-Tricyclic Antidepressants: Nortriptyline (Pamelor), Desipramine (Norpramin) - SNRI Antidepressants: Duloxetine (Cymbalta), Venlafaxine (Effexor) - Corticosteroids - Topical Anesthetic, Lidocaine Patch 5% (Lidoderm) - Opioids SIDE EFFECT
Tolerance to opioid related constipation does not occur. Start with combined senna as stimulant
and docusate (Colace) as softener. May increase to 4 tabs bid. If no BM in 2 days add a
laxative (Dulcolax, Lactulose, Milk of Magnesia, polyethylene glycol). Increase fluids, activity,
adjust to effect.
Rule out reversible causes, e.g. constipation. Prochlorperazine (Compazine) 10 mg PO q 6 hr Vomiting
PRN or 25 mg suppository PR q 6 hr PRN. May add Lorazepam (Ativan) 0.5 mg q 6 hr PO/SL, PRN or Metoclopramide (Reglan) (also helpful for early satiety and constipation) 10 mg PO QID. Scopolamine TD (Transderm-Scop) patch 1.5 mg q 3 days is effective for movement related nausea q 72 hrs. Haloperidol (Haldol) 0.5 - 4 mg PO or IV/SQ q 6 hrs. Respiratory
Rare - closely monitor in opioid-naïve patients. Increased risk with obstructive sleep apnea, Depression
obesity, on benzodiazepines, or in those with respiratory compromise. Tolerance develops. SCCPI CANCER PAIN MANAGEMENT REFERENCE CARD
Southern California Cancer Pain Initiative
c/o City of Hope • 1500 E. Duarte Road
Duarte, California 91010
626.256.4673 Ext. 63202

Fax: 626.301.8941

Download or Order Laminated Card on SCCPI website
SCCPI Mission: To promote optimum pain relief for all people with cancer.
Dosing is always dependent on individual patient characteristics and response.
Verify dosing for pediatric and geriatric patients.
Immediate Release Tablets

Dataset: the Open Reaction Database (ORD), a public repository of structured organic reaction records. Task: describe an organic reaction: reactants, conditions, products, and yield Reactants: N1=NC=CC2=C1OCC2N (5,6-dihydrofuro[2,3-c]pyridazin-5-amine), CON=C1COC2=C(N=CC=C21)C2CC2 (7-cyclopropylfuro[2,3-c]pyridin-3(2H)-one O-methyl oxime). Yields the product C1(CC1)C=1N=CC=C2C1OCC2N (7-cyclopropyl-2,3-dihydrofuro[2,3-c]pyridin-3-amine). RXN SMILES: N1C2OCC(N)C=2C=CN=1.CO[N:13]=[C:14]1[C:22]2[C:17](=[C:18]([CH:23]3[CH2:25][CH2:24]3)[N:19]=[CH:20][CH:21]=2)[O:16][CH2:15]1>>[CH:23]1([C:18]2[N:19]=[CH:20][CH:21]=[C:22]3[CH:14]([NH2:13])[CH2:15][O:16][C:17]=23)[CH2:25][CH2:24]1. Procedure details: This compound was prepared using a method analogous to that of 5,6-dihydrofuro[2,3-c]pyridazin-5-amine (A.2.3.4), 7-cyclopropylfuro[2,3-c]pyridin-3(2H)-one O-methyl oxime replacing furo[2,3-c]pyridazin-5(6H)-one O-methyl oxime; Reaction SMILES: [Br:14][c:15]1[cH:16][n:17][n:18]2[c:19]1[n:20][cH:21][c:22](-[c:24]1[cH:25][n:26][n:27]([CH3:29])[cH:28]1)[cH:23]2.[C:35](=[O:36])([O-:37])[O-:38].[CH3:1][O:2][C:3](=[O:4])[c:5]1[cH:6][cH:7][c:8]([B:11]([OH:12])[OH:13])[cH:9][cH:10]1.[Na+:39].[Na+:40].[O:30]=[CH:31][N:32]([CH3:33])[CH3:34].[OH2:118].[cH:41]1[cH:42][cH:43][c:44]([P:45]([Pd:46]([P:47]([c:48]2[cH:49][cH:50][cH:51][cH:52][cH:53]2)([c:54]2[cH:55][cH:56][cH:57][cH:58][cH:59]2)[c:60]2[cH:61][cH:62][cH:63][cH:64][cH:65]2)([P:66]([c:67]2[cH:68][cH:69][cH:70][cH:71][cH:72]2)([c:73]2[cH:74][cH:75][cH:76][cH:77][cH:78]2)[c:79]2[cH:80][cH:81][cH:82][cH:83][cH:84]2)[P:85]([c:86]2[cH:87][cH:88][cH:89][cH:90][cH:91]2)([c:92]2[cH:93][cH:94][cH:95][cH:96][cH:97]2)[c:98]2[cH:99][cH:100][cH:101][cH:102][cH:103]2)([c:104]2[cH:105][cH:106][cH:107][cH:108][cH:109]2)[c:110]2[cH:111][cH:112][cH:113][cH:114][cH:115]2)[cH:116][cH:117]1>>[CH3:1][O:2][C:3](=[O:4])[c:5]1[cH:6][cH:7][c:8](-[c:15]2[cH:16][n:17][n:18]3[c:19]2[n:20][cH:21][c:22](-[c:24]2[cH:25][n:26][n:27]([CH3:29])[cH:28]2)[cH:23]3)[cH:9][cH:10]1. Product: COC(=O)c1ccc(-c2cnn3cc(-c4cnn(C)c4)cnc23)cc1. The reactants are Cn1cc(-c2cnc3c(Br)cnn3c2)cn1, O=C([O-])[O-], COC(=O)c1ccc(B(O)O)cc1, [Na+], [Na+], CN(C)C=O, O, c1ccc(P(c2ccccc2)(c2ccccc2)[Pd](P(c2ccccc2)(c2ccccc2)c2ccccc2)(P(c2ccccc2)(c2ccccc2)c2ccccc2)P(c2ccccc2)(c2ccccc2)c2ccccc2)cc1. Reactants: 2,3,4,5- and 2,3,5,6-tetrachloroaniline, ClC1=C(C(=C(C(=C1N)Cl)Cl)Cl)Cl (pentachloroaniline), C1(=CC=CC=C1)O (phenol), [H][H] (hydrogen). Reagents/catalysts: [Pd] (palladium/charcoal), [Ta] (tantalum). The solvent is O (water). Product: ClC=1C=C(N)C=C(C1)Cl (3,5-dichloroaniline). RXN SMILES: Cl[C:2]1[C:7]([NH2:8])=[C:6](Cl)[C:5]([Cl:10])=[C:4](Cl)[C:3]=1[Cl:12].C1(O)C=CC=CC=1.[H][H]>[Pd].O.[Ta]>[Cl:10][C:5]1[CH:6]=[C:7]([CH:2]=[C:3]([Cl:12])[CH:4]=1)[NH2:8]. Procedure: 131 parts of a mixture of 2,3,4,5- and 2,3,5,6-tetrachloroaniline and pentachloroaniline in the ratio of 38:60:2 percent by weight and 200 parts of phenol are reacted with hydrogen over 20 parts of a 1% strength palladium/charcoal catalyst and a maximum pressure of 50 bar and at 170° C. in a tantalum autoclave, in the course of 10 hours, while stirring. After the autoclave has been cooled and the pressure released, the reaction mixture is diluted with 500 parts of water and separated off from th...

Morphine Sulfate Immediate Release - 15, 30 mg Sustained Release Tablets
MS Contin – 15, 30, 60, 100, 200 mg q 8 or 12 hrs Oramorph SR - 15, 30, 60, 100 mg q 8 or 12 hrs Avinza – 30, 45, 60, 75, 90, 120 mg q 24 hrs
Kadian –10, 20, 30, 50, 60, 80, 100, 200 mg q 12-24 hrs
Generics – Oral Liquid
Morphine Sulfate Immediate Release
Solution – 2 mg/ml, 4 mg/ml, 20 mg/ml
Rectal Morphine Sulfate (RMS) – 5, 10, 20, 30 mg
Injection – 1, 2, 4 mg/ml
Extended Release (Exalgo*) – 8,12,16 mg q 24 hrs
Immediate Release Tablets
Oxycodone/Acetaminophen Tablets*
Percocet – 2.5/325, 5/325, 7.5/325, 7.5/500, 10/325 mg
Roxicet – 5/325, 5/500 mg, 10/650
Sustained Release Tablets
Oxycontin – 10, 15, 20, 30, 40, 60, 80 mg
Oxycodone – 20 mg/ml
Roxicet Oxycodone HCL 5mg/325 APAP/5ml
* Do not exceed 2000-4000 mg Acetaminophen q 24 hrs Oxymorphone Tablets
Opana ER – 5, 10, 20, 30, 40 mg q 12 hrs Hydrocodone
Hydrocodone/Acetaminophen* Tablets
Examples: Vicodin – 5/500 mg; Vicodin ES – 7.5/750 mg Lortab – 2.5/500 mg, 5/500 mg 7.5/500 mg, 10/500 mg Norco – 5/325 mg, 7.5/325 mg, 10/325 mg Hydrocodone/Ibuprofen Tablets
* Do not exceed 2000-4000 mg Acetaminophen q 24 hrs Dual Action
Tramadol Hydrochloride** Tablets
Ultracet – 37.5/325 mg (Acetaminophen*) * Do not exceed 2000-4000 mg Acetaminophen q 24 hrs Extended Release*
Tapentadol Tablets
Skin Patch
200 mg oral
Transmucosal-Buccal Oral Lozenge
Actiq – 200, 400, 600, 800, 1200, 1600 mcg Fentanyl Buccal Strip
Abstral Fentanyl SL –100, 200, 300, 400, 600, 800 mcg
Fentanyl Nasal Spray
Lazanda –100, 200, 400, 800 mcg
Equivalency ratios for methadone are complex because of its long half-life, potency, and individual variations in pharmacokinetics. Consult American Pain Society References:
American Pain Society. (2008). Principles of Analgesic Use in the Treatment of Acute Pain and Cancer Pain.
6th Edition.
Pasero, C. & McCaffery, M. (2011). Pain Assessment and Pharmacologic Management
. MO: Elsevier Mosby.
For more resources, see the City of Hope Pain & Palliative Care Resource Center at
**Davis, M., Glare, P., & Hardy, J. (2005). Opioids in Cancer Pain. NY: Oxford University Press.

Pain Scale